Governance

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ABCIC’s programmatic and strategic directions are guided by an international Board of Directors with extensive experience and expertise in a wide range of technical and administrative areas.

 

Our Partners, Donors and Collaborators

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 We execute our mission and mandate through partnerships and cooperation with African National Agricultural Research Systems (NARS), relevant Government Ministries, regional bodies and sub-regional research organizations, UN agencies, national and international NGOs and development and donor agencies.

Some of ABCIC's donors, partners and collaborators:

 



Climate Change, Agriculture and Food Security




  Bioversity International

 



 Sokoine University of Agriculture


 



  CIC Insurance Group ltd



KCA University


 

 IDRC - International Development Research Centre


African Union

 



 ASARECA - Association for Strengthening Agricultural Research in Eastern and Central Africa

 


CIAT - International Centre for Tropical Agriculture



Institute of Biodiversity Conservation, Ethiopia

 



Nairobi University, Kenya

 

 


 ARC - Agricultural Research Corporation, Sudan

 

 


Makerere University, Uganda

 

 


 ISAR - Rwanda Agricultural Research Institute

 




 NARO - National Agricultural Research Organization, Uganda

 

 

Mission and Vision

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Our vision is that agrobiodiversity is conserved and sustainably utilized thereby contributing to poverty alleviation, socio-economic development and environmental conservation in Africa.

Our mission is to promote and facilitate the adoption of innovations and technologies for agrobiodiversity conservation and utilization by institutions and rural communities in sub-Saharan Africa for sustenance of livelihoods, income generation, food security and environmental conservation.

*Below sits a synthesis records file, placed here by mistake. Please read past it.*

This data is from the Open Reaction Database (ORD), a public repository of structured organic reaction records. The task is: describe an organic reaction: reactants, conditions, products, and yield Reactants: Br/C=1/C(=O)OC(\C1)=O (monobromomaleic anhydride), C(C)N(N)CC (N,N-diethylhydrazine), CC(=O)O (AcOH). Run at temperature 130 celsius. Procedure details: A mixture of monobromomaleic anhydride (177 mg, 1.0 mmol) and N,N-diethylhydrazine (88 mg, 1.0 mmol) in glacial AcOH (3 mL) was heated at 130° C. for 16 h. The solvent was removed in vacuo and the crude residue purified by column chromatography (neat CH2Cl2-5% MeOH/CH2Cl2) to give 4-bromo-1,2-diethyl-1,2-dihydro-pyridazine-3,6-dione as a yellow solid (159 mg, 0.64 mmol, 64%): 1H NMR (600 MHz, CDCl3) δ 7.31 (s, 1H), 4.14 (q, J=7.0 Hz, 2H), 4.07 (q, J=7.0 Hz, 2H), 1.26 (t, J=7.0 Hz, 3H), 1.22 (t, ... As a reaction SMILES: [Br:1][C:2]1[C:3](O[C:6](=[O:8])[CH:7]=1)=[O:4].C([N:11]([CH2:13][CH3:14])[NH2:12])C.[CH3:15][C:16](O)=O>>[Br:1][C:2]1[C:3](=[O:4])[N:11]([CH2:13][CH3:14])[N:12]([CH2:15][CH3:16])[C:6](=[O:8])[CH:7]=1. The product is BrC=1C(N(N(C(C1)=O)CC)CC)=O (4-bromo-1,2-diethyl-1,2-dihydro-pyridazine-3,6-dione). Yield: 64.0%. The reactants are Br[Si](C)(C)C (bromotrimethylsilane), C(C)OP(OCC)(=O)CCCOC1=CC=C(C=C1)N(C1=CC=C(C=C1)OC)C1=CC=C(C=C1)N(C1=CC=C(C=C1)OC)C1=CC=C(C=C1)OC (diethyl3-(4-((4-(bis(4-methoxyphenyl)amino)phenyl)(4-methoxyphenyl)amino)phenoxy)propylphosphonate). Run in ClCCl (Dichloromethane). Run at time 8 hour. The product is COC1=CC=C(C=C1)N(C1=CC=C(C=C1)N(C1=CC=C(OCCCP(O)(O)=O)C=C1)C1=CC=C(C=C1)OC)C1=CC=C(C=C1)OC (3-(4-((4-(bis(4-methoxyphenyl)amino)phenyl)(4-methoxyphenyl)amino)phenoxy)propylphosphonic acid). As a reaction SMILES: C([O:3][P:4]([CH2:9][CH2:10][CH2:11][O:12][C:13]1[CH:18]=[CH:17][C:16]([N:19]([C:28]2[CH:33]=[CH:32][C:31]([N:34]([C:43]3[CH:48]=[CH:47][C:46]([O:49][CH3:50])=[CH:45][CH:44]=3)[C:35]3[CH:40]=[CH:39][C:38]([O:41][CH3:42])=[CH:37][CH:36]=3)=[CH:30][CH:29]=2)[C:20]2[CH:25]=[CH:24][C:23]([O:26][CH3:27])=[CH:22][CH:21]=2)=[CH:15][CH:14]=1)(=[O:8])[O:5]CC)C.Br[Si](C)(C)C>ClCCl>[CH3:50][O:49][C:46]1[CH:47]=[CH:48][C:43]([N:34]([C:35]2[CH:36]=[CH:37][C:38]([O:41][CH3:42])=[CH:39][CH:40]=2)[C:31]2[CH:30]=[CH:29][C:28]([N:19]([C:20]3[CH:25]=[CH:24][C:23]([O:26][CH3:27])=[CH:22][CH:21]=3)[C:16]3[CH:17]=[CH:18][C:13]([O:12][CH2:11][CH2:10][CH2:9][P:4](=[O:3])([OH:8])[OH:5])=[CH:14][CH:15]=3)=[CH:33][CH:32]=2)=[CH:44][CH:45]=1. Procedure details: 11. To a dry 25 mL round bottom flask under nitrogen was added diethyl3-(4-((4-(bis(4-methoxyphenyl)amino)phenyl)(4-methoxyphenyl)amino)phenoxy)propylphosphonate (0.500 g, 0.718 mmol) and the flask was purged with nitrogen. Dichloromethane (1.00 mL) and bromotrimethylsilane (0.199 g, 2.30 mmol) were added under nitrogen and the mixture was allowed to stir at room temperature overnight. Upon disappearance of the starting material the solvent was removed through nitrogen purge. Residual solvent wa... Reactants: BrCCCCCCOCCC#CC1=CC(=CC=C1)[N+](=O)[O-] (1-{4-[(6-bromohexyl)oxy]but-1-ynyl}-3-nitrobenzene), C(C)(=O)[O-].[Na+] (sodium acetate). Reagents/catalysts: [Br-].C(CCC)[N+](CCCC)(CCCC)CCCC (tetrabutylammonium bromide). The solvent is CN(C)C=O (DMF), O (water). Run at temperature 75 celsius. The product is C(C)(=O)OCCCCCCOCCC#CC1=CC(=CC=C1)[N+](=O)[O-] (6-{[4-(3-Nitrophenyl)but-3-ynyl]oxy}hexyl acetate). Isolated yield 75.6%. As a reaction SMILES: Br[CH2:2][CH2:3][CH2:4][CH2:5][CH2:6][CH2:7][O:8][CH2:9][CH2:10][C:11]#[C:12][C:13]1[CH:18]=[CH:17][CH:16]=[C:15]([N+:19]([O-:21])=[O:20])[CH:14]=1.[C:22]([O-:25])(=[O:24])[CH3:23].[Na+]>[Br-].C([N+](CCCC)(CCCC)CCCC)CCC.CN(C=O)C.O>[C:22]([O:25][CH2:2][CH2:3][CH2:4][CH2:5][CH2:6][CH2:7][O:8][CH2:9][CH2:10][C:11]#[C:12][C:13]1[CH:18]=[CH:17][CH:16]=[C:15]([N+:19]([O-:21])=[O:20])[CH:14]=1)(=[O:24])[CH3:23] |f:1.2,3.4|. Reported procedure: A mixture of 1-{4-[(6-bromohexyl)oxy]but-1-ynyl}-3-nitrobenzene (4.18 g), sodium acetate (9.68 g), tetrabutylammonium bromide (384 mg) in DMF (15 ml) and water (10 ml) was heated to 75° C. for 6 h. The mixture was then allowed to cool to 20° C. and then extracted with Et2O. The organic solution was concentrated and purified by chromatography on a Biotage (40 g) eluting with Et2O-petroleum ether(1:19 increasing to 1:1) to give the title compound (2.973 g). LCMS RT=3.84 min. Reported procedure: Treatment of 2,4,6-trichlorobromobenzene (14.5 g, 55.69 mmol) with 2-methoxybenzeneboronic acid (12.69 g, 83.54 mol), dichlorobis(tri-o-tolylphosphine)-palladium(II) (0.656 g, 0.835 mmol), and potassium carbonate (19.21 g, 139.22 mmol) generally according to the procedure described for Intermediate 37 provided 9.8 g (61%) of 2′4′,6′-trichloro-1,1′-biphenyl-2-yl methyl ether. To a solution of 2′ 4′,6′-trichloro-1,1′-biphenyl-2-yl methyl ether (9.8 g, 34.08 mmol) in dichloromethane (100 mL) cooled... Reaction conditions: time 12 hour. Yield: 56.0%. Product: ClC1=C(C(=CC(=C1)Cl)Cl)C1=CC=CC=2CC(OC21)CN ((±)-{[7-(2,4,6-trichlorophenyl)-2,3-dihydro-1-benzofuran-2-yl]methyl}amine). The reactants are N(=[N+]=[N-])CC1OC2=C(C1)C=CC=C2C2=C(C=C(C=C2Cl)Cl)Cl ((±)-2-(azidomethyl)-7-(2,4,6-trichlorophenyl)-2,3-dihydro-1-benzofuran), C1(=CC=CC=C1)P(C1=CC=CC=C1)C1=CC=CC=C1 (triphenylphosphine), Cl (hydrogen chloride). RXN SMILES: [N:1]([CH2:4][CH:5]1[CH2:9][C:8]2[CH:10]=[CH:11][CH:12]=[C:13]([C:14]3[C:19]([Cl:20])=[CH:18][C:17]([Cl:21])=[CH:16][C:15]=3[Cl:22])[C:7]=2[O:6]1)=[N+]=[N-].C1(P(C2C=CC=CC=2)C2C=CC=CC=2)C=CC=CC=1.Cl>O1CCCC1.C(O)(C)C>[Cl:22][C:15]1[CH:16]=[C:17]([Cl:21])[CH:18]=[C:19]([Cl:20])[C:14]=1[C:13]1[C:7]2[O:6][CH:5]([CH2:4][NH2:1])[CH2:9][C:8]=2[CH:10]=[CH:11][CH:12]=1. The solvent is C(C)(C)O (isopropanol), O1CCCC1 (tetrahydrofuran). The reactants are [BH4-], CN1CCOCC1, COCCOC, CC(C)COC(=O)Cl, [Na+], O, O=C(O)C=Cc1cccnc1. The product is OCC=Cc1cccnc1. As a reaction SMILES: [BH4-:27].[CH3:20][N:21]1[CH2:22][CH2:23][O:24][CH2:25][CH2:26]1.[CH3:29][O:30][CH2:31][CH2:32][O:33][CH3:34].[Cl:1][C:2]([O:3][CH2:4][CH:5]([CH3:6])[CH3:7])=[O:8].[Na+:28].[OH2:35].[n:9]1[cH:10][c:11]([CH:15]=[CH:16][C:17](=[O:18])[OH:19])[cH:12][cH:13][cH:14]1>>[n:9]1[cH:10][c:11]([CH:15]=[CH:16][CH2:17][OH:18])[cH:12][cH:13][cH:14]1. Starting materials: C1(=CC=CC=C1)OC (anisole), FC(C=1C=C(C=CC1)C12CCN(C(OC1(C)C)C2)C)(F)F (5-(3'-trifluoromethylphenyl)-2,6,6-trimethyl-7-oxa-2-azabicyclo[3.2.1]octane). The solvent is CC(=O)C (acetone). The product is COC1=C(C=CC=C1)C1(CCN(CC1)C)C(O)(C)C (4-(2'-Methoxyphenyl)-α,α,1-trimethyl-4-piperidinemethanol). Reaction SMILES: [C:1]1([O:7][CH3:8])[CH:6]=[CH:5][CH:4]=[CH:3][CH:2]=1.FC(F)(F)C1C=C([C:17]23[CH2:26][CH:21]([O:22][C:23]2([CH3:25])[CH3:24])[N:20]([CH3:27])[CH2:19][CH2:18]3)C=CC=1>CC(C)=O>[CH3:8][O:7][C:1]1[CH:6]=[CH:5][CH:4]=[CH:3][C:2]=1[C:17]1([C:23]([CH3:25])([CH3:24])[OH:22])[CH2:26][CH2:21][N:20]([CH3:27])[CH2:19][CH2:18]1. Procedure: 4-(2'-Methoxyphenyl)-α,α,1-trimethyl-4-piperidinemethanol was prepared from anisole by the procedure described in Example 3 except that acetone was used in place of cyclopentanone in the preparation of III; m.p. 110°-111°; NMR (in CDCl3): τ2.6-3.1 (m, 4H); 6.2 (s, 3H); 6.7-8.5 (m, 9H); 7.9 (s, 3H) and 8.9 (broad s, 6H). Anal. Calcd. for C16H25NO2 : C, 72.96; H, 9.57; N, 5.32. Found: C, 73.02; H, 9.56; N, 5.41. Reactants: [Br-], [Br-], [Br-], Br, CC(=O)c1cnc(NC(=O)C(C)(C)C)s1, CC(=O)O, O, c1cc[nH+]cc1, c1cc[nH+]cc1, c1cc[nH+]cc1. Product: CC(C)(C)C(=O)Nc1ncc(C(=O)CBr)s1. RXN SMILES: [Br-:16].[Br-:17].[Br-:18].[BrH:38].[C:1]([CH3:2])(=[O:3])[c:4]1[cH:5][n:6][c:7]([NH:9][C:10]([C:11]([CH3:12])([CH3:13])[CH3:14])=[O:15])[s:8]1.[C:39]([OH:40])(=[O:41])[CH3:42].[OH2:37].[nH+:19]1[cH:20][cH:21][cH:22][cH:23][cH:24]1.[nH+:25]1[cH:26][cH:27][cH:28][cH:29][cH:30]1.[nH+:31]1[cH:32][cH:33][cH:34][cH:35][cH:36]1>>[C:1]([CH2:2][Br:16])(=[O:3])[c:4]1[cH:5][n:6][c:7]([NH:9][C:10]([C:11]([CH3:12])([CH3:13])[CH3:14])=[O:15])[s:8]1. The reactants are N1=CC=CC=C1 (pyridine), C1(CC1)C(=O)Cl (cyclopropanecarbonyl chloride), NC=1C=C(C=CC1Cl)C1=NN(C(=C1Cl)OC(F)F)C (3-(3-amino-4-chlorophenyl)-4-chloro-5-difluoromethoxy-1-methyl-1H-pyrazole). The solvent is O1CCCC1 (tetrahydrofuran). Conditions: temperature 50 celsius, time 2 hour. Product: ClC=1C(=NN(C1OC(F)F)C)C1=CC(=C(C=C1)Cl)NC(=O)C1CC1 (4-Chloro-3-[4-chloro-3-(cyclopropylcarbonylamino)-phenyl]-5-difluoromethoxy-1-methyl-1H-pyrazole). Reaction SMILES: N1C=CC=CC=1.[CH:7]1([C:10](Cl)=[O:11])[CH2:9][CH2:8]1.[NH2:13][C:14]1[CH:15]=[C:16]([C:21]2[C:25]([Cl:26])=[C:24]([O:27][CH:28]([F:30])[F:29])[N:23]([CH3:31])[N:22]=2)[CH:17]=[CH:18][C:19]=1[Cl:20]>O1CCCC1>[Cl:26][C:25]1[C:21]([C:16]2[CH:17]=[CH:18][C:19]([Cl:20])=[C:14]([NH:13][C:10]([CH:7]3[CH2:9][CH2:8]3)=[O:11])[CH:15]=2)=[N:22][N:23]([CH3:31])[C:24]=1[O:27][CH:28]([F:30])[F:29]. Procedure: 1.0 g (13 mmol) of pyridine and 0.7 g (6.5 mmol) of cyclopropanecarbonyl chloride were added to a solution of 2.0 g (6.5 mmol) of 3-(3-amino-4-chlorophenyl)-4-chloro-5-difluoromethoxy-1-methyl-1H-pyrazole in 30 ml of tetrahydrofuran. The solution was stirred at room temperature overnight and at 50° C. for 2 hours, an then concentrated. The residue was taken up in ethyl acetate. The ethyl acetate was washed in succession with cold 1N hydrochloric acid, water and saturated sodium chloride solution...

We implement our mandate through applied research, technical advice and strengthening of African institutions involved in agrobiodiversity conservation and use, value chains and capacity building. We develop strategic partnerships and work in close collaboration with a network of partners for synergy and making the best use of competitive advantages.

Our core values include pursuit of excellence in empowering African institutions and communities to transform agrobiodiversity into tangible goods and services for both environmental conservation and improvement of the socio-economic well being.

Background

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The African Biodiversity Conservation and Innovations Centre (ABCIC) was established in 2010 as a non-profit making regional organization enhancing the conservation and sustainable utilization of biodiversity for posterity, environmental preservation and sustenance of livelihoods for the African rural communities.
ABCIC primarily focuses on agrobiodiversity and adopts an integrated approach that carefully balances conservation imperatives with the sustainable use through facilitating and promoting production, product development and enhancing marketing of biodiversity products through a value chain approach.
ABCIC bridges the gap between international agricultural and biodiversity research organizations and community level NGOs by blending good scientific principles and concepts with practical application of technologies at the community level using efficient and flexible style of work.